The Infinite Wars now has a gift shop!
Now you'll find Amazon purchase links to hardcovers, trade paperbacks, and other collections, not only on regular entries -- but also new releases at the bottom of the Shipping List, and now a whole catalogue of potential purchases via the Infinite Wars: Amazonian Gift Shop. [Men also welcome!] By shopping with Amazon via our purchase links, you not only find yourself a great deal, but also sponsor future entries on the Infinite Wars.

Advertise here! Contact for more!

The Independents...

APR090976 2000 AD PACK JUNE 2009 $18.00
MAY090653 ARCHIE #599 $2.50
MAY090659 BETTY & VERONICA DIGEST #196 $2.69
MAY090787 BOYS HEROGASM #3 (OF 6) (MR) $2.99
MAY090877 FAHRENHEIT 451 HC $30.00
MAY090350 INVINCIBLE #64 $2.99
JAN092400 PHONOGRAM 2 #4 (OF 7) SINGLES CLUB (MR) $3.50
MAY090334 SPAWN ORIGINS TP VOL 02 $14.99
MAR090075 USAGI YOJIMBO TP VOL 23 $17.95

The Corporates...
MAY090494 CAPTAIN BRITAIN AND MI 13 #15 $2.99
MAY090505 IMMORTAL WEAPONS #1 (OF 5) $3.99
MAY090166 POWER GIRL #3 $2.99
MAY090170 SPIRIT #31 $2.99
MAY090124 WEDNESDAY COMICS #3 (OF 12) $3.99
MAY090538 X-FORCE #17 $2.99

The Spotlight...
- MAY090484 AMAZING SPIDER-MAN #600 $4.99
2009 looks like it's set to be a good year for Spider-man.
Through the worst of the last few years, the return of classic heroes and villains in the title has easily been the brightest spark. If you don't believe it, track back through the sales figures collected in the Monthly Punch-Up. I would expect Doc Ock to provide the same kind of boost, leading into what looks to be an exciting return for villains like Electro and Mysterio. Brand New Day remains a stain on the Spidey mythos far more insulting than The Clone Saga, but at least the book is well and truly moving toward new positives. If that isn't a ringing enough endorsement for this jumbo-sized milestone issue, editor extraordinaire Tom Breevoort personally assures me that the book will be wall-to-wall story -- no cover gallery filler crap. I'll fully expect back-up material, but give him the benefit of the doubt, eh?

- MAY090548 DEADPOOL SUICIDE KINGS #4 (OF 5) $3.99
Tough not to call this the sleeper hit of 2009!
Initially I didn't expect a lot of the series, but it's putting together the elements of the Marvel Universe that I've long wanted to see in one book: Deadpool, Spider-man, Daredevil, Punisher, Tombstone, and on the horizon, the Wrecking Crew. What more could you ask for? Don't be fooled by other Deadpool books -- this is the one worth buying! I just wish this was the on-going format, rather than the glorified memes and droning Daniel Way plots we're lumped with.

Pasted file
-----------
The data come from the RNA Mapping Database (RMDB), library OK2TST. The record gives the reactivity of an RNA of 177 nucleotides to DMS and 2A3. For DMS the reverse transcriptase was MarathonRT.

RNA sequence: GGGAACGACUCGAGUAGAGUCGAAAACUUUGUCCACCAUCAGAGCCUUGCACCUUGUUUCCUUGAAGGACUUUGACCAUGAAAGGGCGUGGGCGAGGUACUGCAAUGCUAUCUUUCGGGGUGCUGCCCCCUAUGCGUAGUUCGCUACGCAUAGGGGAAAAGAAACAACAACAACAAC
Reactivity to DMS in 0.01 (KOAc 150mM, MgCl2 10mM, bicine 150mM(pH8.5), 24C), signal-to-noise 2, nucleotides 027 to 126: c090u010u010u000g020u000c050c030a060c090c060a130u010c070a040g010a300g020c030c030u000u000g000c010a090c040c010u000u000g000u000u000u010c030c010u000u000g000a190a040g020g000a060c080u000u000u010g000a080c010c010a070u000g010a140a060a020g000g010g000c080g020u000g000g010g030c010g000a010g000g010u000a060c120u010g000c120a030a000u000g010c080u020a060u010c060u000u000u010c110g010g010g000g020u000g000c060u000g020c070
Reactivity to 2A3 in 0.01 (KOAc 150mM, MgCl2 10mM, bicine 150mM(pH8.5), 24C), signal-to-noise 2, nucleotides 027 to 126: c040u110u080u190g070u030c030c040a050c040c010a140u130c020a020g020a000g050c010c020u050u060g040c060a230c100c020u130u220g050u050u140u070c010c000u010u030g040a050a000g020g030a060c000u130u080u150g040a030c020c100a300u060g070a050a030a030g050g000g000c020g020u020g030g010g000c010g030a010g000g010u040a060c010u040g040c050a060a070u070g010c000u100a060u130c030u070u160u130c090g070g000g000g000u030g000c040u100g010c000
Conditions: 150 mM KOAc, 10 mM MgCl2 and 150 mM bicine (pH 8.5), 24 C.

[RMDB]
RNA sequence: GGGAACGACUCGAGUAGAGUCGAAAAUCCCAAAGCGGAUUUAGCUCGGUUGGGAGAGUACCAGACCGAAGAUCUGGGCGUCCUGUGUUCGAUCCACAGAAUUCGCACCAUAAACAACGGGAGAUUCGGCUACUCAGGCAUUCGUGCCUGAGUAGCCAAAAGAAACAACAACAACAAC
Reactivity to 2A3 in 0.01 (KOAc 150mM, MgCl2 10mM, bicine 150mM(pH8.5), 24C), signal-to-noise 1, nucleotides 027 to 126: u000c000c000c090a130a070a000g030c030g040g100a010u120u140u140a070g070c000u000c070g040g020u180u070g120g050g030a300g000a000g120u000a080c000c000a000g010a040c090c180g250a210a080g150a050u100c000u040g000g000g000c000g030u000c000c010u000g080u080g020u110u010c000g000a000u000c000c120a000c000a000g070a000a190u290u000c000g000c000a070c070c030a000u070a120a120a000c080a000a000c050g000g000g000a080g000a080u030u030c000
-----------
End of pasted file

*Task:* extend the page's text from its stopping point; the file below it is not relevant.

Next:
By the end of 2008, and certainly the beginning of this year, I had a grand vision of having reviewed the entirety of Final Crisis and a good chunk of it's tie-in titles. In my humble estimation, it really was the best event series we've seen in the last five or ten years, and I regret having not found the time to do that! Legion of Three Worlds was only tangentially related, but in occupying part of the space that made up Superman's absence, it became a deliciously textured and multi-dimensional sub-plot, which hopefully means you can forgive this last issue for being so damned late. It's not a good look for DC comics, but the material really represents and justifies itself. Geoff Johns continues to make Superboy-Prime a really fun part of the DC Universe canon, while George Perez puts his classic skills to fine use, creating entire casts for three versions of the Legion! It's rare that I would have any interest in the Legion of Super Heroes and yet here, I'm loving it! Great stuff!

- MAY090135 GOTHAM CITY SIRENS #2 $2.99
The cancellation of Catwoman was a real disappointment, so to find the character represented as rendered somewhat timid by her clash with Hush [in Heart of Hush] is a little disappointing. However, moving forward, I'm sure it'll be an adequate replacement for the solo book, which will likely compliment Paul Dini's work elsewhere on the city floor, in Streets of Gotham. Assuming, of course, Catwoman's fellow Sirens, Poison Ivy and Harley Quinn, don't take her out in only the second issue! With friends like these...!

This is it! The fight you've all been waiting for!
Blackest Night is finally here and it kicks off with a big, old fashioned rumble between a Black Lantern Martian Manhunter and two of the biggest heroes of 2009, Green Lantern and Flash! It's a shame we still haven't seen the conclusion of Flash: Rebirth to get the specifics of his position during Blackest Night, but I trust you are smart enough to cope with a generalized interpretation of events. After last issues Black Hand feature, I'm looking forward to the variety these companion issues will offer to the Blackest Night story!

- MAY090499 INCREDIBLE HULK #600 $4.99
Unlike Amazing Spidey #600, Hulk does not deserve the benefit of the doubt. Buyer beware.
Rulk's true identity almost certainly will not be revealed here. The cycle of love-hate will surely continue as I resist the temptation of bombastic big superhero fights, repelled by the utterly ridiculous carrot dangling that Jeph Loeb's pseudo-mystery has offered. It's just like the Loeb/McGuinness issues of Superman/Batman, only the fun's been smothered to death.


Know Your Trade...
APR090976 2000 AD PACK JUNE 2009 $18.00
MAY090602 CABLE CLASSIC TP VOL 02 $29.99
MAY090877 FAHRENHEIT 451 HC $30.00
MAY090607 MARVEL 1985 TP $19.99
MAY090334 SPAWN ORIGINS TP VOL 02 $14.99
MAR090075 USAGI YOJIMBO TP VOL 23 $17.95